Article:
Raised in rural Washington state in the log house built by her parents, Jessi McNeal has been singing and writing songs in some shape or form for most of her life. Simple hymns and old country tunes formed the soundtrack of her childhood, and her ear for melody and love of storytelling developed at an early age.
Stylistically, Jessi draws heavily from Americana, bluegrass and folk traditions in both her lyrics and music. The landscapes of country life weave their way into her songs, in an easy style with warm imagery. But she also doesn’t shy away from hard subjects like grief and loss, and finds that songwriting is a soothing balm for many wounds. Her faith is also a constant underlying theme in much of her music, with stories of hope and redemption running deep.
Jessi has released her new LP The Driveway. Billboard Magazine called the album “reflective.” “That’s definitely how I process life: pen and guitar in hand,” McNeal told Billboard. “I was letting the songs come. I let the pile emerge and then started looking and going, ‘What’s the overarching theme here?’ and then, ‘Which songs fit with that theme?’ Definitely the overall theme was transition and being in the middle of some really hard stuff, not knowing how or when it’s going to wrap up – and being OK with that waiting. I think you can hear that in a lot of the songs.”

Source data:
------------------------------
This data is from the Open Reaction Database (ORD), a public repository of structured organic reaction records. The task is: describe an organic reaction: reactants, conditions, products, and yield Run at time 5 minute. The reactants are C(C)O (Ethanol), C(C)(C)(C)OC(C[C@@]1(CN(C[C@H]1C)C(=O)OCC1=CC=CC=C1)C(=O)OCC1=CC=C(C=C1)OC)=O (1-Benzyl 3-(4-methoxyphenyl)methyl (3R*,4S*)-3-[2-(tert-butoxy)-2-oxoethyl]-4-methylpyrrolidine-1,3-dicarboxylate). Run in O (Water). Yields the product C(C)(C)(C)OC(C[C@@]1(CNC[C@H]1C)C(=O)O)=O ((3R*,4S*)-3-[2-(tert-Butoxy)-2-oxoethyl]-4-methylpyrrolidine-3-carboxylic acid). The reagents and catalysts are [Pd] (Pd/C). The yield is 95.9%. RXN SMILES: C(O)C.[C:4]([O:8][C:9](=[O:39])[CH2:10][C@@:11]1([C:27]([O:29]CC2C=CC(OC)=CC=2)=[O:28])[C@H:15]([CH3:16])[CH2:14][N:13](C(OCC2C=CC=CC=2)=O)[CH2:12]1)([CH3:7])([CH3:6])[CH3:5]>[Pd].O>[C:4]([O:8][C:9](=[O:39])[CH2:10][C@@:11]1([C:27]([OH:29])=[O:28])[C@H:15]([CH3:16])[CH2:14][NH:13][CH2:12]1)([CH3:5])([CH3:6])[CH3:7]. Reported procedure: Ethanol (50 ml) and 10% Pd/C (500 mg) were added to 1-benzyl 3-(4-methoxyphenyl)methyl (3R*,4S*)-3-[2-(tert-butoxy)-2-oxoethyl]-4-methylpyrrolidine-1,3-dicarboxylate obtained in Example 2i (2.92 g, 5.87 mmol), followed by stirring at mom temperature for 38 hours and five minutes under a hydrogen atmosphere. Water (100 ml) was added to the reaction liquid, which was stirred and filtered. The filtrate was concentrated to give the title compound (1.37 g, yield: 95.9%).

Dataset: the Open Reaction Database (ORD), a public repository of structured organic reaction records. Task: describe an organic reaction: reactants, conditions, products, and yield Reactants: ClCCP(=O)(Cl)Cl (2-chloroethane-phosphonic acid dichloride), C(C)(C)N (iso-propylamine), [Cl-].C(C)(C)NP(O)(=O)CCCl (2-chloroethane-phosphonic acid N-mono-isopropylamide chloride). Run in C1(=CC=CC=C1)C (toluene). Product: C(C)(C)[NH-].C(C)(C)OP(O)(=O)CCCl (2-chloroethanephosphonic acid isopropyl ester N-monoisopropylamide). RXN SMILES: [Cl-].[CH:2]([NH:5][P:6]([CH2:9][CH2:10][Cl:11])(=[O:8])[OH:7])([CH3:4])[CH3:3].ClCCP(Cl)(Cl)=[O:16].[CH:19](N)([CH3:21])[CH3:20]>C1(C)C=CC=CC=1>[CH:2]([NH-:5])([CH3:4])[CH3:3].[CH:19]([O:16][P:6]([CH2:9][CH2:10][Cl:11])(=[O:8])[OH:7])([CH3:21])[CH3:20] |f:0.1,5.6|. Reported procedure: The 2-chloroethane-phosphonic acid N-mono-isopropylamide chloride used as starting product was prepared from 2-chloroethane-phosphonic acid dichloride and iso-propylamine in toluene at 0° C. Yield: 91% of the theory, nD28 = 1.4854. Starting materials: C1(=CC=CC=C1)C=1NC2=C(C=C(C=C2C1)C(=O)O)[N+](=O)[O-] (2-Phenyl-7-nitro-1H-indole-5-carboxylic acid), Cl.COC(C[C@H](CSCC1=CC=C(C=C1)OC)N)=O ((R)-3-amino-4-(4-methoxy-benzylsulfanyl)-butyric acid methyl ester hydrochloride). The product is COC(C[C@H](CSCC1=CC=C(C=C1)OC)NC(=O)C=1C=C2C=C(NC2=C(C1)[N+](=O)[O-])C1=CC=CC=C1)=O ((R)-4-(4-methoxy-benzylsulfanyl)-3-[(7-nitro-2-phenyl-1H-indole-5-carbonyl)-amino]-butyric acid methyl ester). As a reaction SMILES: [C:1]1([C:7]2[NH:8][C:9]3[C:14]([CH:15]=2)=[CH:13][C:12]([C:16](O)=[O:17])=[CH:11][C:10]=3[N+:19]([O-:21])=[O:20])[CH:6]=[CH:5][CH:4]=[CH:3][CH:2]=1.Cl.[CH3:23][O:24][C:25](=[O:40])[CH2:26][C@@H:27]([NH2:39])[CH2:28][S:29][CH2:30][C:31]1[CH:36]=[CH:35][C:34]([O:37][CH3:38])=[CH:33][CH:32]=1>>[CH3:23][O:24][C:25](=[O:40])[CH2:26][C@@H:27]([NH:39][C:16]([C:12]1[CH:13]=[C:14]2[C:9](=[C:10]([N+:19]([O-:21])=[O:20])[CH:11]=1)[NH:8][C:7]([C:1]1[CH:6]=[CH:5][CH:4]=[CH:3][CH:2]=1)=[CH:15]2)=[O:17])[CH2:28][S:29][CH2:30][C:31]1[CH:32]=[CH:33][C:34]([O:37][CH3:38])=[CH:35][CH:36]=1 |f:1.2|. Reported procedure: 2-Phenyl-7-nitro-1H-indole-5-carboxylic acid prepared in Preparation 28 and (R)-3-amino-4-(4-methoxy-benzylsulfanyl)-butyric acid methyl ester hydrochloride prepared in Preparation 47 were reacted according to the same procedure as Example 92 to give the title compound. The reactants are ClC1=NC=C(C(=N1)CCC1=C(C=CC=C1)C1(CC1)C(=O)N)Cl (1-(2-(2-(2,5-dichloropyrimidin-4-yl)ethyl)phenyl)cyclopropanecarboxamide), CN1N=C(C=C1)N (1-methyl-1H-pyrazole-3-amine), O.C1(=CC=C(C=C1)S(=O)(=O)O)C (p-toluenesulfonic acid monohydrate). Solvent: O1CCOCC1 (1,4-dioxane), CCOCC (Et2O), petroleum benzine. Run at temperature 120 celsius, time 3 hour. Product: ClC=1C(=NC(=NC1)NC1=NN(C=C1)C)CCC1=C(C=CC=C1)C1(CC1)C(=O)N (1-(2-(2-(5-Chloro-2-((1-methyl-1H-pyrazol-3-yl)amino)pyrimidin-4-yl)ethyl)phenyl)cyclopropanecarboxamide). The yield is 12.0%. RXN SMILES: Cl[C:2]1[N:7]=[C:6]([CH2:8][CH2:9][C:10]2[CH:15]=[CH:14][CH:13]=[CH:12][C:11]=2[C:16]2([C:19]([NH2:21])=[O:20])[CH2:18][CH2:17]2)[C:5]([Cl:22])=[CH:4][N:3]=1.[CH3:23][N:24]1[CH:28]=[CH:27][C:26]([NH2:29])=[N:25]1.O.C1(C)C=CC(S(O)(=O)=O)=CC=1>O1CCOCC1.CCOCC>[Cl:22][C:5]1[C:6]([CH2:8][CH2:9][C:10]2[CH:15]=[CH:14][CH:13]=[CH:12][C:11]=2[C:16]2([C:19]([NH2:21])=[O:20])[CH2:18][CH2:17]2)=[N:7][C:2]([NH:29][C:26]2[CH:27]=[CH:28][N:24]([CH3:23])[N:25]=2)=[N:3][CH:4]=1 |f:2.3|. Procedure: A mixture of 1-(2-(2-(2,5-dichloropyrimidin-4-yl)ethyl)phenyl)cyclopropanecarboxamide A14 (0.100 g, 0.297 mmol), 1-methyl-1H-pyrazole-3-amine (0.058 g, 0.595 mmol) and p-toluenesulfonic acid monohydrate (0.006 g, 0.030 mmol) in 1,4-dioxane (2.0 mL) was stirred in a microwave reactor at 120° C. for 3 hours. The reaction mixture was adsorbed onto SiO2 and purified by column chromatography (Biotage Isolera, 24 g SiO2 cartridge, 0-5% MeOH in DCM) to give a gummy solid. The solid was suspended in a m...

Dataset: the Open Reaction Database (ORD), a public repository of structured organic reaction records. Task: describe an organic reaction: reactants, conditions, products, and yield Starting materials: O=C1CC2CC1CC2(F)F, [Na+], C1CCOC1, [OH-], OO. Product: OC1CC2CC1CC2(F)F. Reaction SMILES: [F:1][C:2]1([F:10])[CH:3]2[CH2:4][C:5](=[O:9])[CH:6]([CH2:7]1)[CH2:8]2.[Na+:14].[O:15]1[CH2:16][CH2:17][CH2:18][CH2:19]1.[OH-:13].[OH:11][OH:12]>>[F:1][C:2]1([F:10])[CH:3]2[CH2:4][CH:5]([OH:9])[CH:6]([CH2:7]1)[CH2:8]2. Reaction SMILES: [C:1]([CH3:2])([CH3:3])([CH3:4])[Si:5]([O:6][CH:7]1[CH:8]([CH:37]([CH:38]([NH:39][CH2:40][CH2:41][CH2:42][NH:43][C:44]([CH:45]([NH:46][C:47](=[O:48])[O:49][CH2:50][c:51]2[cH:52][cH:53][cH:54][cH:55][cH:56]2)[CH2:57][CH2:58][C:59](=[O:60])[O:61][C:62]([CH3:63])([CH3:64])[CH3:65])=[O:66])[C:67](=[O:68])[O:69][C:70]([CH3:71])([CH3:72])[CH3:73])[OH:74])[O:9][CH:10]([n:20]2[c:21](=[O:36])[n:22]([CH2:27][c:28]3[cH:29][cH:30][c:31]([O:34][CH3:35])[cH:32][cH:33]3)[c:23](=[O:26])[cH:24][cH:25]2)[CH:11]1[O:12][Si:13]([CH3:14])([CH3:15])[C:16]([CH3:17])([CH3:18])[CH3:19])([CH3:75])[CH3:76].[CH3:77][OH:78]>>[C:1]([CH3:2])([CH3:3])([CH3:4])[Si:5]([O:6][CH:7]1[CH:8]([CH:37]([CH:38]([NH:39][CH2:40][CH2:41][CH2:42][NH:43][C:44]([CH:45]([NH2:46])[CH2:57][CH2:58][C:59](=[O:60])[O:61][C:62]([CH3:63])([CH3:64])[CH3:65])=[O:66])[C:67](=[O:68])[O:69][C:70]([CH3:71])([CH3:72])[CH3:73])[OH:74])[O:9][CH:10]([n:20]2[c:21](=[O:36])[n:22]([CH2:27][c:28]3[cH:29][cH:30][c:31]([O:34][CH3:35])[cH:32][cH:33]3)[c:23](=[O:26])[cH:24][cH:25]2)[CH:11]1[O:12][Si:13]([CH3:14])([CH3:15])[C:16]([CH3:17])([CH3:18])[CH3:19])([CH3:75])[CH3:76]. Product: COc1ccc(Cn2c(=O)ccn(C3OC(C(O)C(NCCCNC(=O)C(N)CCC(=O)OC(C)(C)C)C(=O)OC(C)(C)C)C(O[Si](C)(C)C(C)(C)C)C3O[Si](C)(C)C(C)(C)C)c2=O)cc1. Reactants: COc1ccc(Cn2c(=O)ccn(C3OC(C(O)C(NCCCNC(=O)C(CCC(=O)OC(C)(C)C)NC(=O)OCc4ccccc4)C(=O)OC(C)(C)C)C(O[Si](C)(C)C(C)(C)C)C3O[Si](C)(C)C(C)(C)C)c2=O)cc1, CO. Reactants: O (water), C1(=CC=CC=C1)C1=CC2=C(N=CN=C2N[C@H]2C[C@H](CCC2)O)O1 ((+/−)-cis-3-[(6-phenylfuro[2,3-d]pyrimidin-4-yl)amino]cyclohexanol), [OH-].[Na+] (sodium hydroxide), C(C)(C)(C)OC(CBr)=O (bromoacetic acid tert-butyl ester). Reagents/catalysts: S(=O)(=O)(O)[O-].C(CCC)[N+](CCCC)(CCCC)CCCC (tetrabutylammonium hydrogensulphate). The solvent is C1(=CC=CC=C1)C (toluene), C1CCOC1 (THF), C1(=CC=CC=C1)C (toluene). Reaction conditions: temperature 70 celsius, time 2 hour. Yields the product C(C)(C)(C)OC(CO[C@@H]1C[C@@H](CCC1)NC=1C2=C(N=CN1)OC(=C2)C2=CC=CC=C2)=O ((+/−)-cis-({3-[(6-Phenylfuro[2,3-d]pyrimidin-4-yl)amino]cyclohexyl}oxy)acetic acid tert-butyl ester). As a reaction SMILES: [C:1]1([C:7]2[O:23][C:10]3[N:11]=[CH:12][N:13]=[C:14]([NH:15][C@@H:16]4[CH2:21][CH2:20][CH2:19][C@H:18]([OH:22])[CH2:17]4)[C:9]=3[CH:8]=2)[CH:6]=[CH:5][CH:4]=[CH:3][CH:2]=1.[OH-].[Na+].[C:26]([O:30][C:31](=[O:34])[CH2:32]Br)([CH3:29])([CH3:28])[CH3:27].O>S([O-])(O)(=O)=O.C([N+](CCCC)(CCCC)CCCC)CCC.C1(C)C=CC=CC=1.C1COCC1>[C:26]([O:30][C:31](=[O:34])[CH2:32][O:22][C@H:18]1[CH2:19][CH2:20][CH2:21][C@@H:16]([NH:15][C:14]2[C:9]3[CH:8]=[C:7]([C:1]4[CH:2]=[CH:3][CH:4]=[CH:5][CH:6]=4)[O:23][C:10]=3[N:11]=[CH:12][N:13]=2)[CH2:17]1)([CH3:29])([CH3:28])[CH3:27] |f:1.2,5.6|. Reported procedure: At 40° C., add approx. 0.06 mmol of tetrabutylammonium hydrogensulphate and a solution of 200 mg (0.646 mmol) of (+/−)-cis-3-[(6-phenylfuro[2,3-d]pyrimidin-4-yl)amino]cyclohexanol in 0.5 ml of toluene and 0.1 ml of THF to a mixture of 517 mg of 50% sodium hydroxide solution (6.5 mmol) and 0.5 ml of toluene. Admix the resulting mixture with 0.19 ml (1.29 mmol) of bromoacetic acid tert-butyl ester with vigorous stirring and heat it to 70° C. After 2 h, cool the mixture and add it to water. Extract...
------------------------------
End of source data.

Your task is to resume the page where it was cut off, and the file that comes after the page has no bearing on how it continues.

Americana, bluegrass, and folk traditions are present and alive in her lyrics and music, as the imagery and landscapes of country life weave their way into her songs. Her sound is comforting and inviting, though she doesn’t shy away from the difficulties and struggles of life’s journey, instead, using songwriting as a soothing balm for many wounds, creating songs rimmed in redemption.
While The Driveway was created during a period of transition and encompasses heavier subjects like death, loss, houses on fire, and the push and pull of relationships, the songs are reflective and rimmed in hope and optimism, uplifting in tone and tender in their delivery. The album’s title track is her take on the story of the prodigal son; “I’ve come to see myself at times like the father and at times like the son,” she explains. “I want to be the one who comes running, and I also want to be the one who falls into forgiving arms. And here’s the real truth – sometimes those arms of forgiveness and grace need to be my very own.”
“The driveway on our property isn’t long, but it still feels like a sacred space between the world and home,” she continues. “I think we all need a bit of easement in our lives where we give ourselves permission to just be, without all of the pressure and demands that life can place on us – a place where we can have let ourselves have all those gut-level feelings about waiting and loss and transition. If we speed through those emotions, we’re going to miss a lot of things, mostly ourselves. Lately, I’m savoring those slow walks to fetch the mail, and I’m feeling a whole lot of grace to just be right where I am in my own unfolding story.”